Agreed! Minus the lack-of-hat, Henry looked acceptable when wearing surcoats:

The Spanish Princess - Henry

King Henry VIII c. 1515-20, Anglesey Abbey, Cambridgeshire; Detail from Scene at the death of King Henry VII at Richmond Palace by Sir Thomas Wriothesley, 1509, British Library.

And completely ridiculous when he didn’t:

The Spanish Princess - Henry

Note codflap!

Henry VII

Fine? His hair could have been longer, as could 99% of the men. Props for 1. any hat, and 2. getting the hat style pretty close!

The Spanish Princess - HenryVII

Arthur Prince of Wales c. 1500, Hampton Court Palace; Portrait of Henry VII of England, 1505, National Portrait Gallery.

Prince Arthur

And a final shout-out for the historically-accurate bowl haircut, even if I have my doubts about the layered back.

The Spanish Princess 2019 - Arthur

Arthur, Prince of Wales, c. 1500, Hever Castle.

 

 

Dear god, does this mean I’m done covering The Spanish Princess??!!

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19 Responses

  1. Susan Pola Staples

    The costumes are yuck. I mean how hard is it to schedule an appointment with the Textiles and Costume Department with 1)V&A, 2)Museum of London, stroll around the National Gallery and other museums studying the paintings and portraits?
    Grade for designer F for failed.

    Reply
    • Terézia Marková

      Heck, if they just bothered to do their research on the fucking internet, it would’ve looked better than this!

      Reply
  2. Roxana

    The only possible explanation for getting everything so wrong is They Just Didn’t Care.

    Reply
    • Nzie

      Yeah. It’s hard to avoid the conclusion that for the vast majority of costumes what people actually wore was considered largely irrelevant.

      Reply
  3. roxlet23@gmail.com

    Is it just me, or do many of these costumes look like they were sewn by a middle school home ec class out of super cheap fabrics? Aside from the historical inaccuracies, they look really cheap and poorly made.

    Reply
    • Dara Fargotstein

      One of the cutters, Denise Heywood has a FB page and has some process shots of her stuff (including the finale wedding dress). Her construction looks pretty on point and if I didn’t know they were for something historical they are pretty on their own (though she didn’t design them)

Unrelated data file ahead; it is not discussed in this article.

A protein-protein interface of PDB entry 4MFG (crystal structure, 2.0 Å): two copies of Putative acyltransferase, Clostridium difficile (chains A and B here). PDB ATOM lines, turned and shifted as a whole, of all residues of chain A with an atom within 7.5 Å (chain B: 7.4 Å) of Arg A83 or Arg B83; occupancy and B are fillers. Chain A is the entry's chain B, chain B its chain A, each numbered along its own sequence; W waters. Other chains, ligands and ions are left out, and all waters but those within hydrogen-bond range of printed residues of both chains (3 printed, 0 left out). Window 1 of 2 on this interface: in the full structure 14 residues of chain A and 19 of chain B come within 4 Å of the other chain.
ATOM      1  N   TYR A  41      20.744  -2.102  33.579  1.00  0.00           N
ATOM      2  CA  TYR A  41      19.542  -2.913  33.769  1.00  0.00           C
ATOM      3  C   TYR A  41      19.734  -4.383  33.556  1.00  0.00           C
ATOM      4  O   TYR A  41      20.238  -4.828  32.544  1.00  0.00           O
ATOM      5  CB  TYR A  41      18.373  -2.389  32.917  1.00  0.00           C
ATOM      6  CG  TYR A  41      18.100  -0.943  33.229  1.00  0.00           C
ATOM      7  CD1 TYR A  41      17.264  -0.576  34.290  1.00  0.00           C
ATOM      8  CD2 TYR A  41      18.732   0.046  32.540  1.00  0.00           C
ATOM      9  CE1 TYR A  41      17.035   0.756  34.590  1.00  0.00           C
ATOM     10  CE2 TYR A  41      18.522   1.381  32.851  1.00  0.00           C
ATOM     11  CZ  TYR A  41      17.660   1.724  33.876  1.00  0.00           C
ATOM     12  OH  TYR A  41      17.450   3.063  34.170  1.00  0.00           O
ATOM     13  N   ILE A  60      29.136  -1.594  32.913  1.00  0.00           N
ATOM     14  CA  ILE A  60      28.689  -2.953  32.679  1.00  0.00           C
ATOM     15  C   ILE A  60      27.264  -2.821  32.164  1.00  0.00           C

You can also make good costumes lool shitty with bad styling and boy is this show guilty of that!

      Reply
  4. Nzie

    Poor Princess Margaret especially with that Laura Ashley Does Drapes Burgundian gown. Ugh. And her medieval fantasy look was probably more historically accurate when she was in the Narnia movies (her co-star, Anna Popplewell of Reign, definitely was more historically accurate in Narnia,but then Reign may have actually set the lowest bar).

    Reply
  5. Brandy Loutherback

    Poor Princess Margaret! Poor, Poor Princess Mary! All she got was stupid crushed panne velvet, and don’t get me started on Margaret Pole. Margaret’s outfits were too WTF to be derpy like Princess Margaret. And now a short rant on the names in this PFG-verse: Maggie Pole?, Lizzie?, I don’t Fucking Think So! How fucking hard is it to differentiate them by saying Lady Margaret or Queen Elizabeth! These nicknames suck all the dignity from these characters, not that they deserve any, but still!

    Reply
  6. Terézia Marková

    It’s kind of sad to think what could a good costume designer do if they bothered to make them work with period appropriate designs (at least enough for the general audience). It makes me long for the historically accurate awesomeness of Marie Antoinette (by Sofia Coppola).

    Reply
  7. Roxana

    The early Tudor silhouette is, as we see, very attractive with it’s fitted bodice, square neckline, full skirts and trumpet sleeves. Good tailoring and good fabric is all they need to be quite stunning. But apparently The Spanish Princess couldn’t afford good fabric so they tried to distract with stupid, overdone designs.

    Reply
    • Lady Hermina De Pagan

      They could have done better with judicious editing, slapping hear gear on, and proper use of stays. Also stay away from the decorators fabrics and using wool, linen and more vibrant colors would have helped.

      Reply
  8. Roxana

    And what was with all the neutral prints? I swear ‘Maggie’ looked more like a Bronte sister in some of her costumes than an important 16th c. noblewoman

    Reply
  9. Alexa

    Is it just me or is that high-waisted beige/gold gown of margaret pole’s taken from The white queen set? In which case,, wtf?

    Reply
  10. Patrick Keogh

    I feel like they threw a bunch of colours and weird line patterns on the costumes to distract from the low bling-budget. The Elizabeth mourning gown with yellow and green stripes and Prince Henry’s red like doublet or whatever it’s supposed to be with the arrow-y patterns both look kind of arts and crafts.
    Also, why are all the hats so round? i like whenever they use the period hats but they look rounder than most of the portraits where they are a bit squarer. Correct me if I’ve got a bad impression of what they would look like in real life.

    Reply